iRobot co-founder to step down

Rodney Brooks, who has served as CTO, is leaving to start new robotics company focused on industrial worker robots.

Rodney Brooks, co-founder of iRobot iRobot

iRobot co-founder Rodney Brooks is leaving his post as chief technology officer to concentrate on a new robotics company.

"I want to effect a powerful evolution in the world's labor markets, and my current focus is to develop low-cost robots that will empower American workers," Brooks said in a statement on his Web site.

Brooks' new robotics venture is a Cambridge, Mass.-based company called Heartland Robotics, which will focus on industrial worker robots. The two companies will not compete directly, iRobot said Tuesday in a statement.

iRobot will begin looking for Brooks' replacement in 2009. Brooks will remain on iRobot's board of directors. He will also be chairman of a newly formed technical advisory board for the company, according to iRobot.

Brooks, a leading authority in the field of robotics, was the director of the Computer Science and Artificial Intelligence Laboratory at the Massachusetts Institute of Technology (MIT) from 1997 to 2007. He is still a professor in the electrical engineering and computer science department at MIT.

Brooks co-founded iRobot in 1990 with two of his students, Helen Greiner, now chairman of iRobot, and Colin Angle, now iRobot's chief executive officer.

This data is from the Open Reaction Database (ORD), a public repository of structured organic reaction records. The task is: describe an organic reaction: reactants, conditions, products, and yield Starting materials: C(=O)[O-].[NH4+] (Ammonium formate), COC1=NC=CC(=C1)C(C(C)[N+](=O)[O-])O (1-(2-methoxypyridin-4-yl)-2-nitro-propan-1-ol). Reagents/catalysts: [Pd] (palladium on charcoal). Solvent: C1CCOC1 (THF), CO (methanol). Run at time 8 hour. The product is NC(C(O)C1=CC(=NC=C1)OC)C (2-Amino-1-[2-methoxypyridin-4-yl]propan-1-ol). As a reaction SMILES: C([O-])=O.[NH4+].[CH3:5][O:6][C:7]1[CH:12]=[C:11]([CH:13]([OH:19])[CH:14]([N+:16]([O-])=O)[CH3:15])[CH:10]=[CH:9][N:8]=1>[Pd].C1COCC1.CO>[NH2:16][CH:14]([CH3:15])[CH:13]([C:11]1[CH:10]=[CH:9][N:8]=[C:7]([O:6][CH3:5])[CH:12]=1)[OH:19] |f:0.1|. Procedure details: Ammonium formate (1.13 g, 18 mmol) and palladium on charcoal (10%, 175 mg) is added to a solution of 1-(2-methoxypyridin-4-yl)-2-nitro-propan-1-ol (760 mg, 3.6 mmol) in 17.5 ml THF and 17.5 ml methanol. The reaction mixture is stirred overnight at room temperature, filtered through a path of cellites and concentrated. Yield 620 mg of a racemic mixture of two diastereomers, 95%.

"Rod has been an integral part of iRobot over the years, playing a large role in the company's success. We are fortunate that he will continue to be a part of the company, lending his expertise and knowledge to our roadmap forward," Angle said in a statement.

The company's first product was the Roomba robot vacuum cleaner, of which Brooks was a principle architect. Since then, then company has sold more than 3 million robots for the home and has supplied about 1,700 robots to the U.S. military, according to company statistics. On Monday, iRobot announced had it signed a contract to supply the U.S. Army with robots, parts, and services worth up to $200 million .

Brooks at his MIT office in 2007. Candace Lombardi/CNET Networks

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About the author

In a software-driven world, it's easy to forget about the nuts and bolts. Whether it's cars, robots, personal gadgetry or industrial machines, Candace Lombardi examines the moving parts that keep our world rotating. A journalist who divides her time between the United States and the United Kingdom, Lombardi has written about technology for the sites of The New York Times, CNET, USA Today, MSN, ZDNet, Silicon.com, and GameSpot. She is a member of the CNET Blog Network and is not a current employee of CNET.

 

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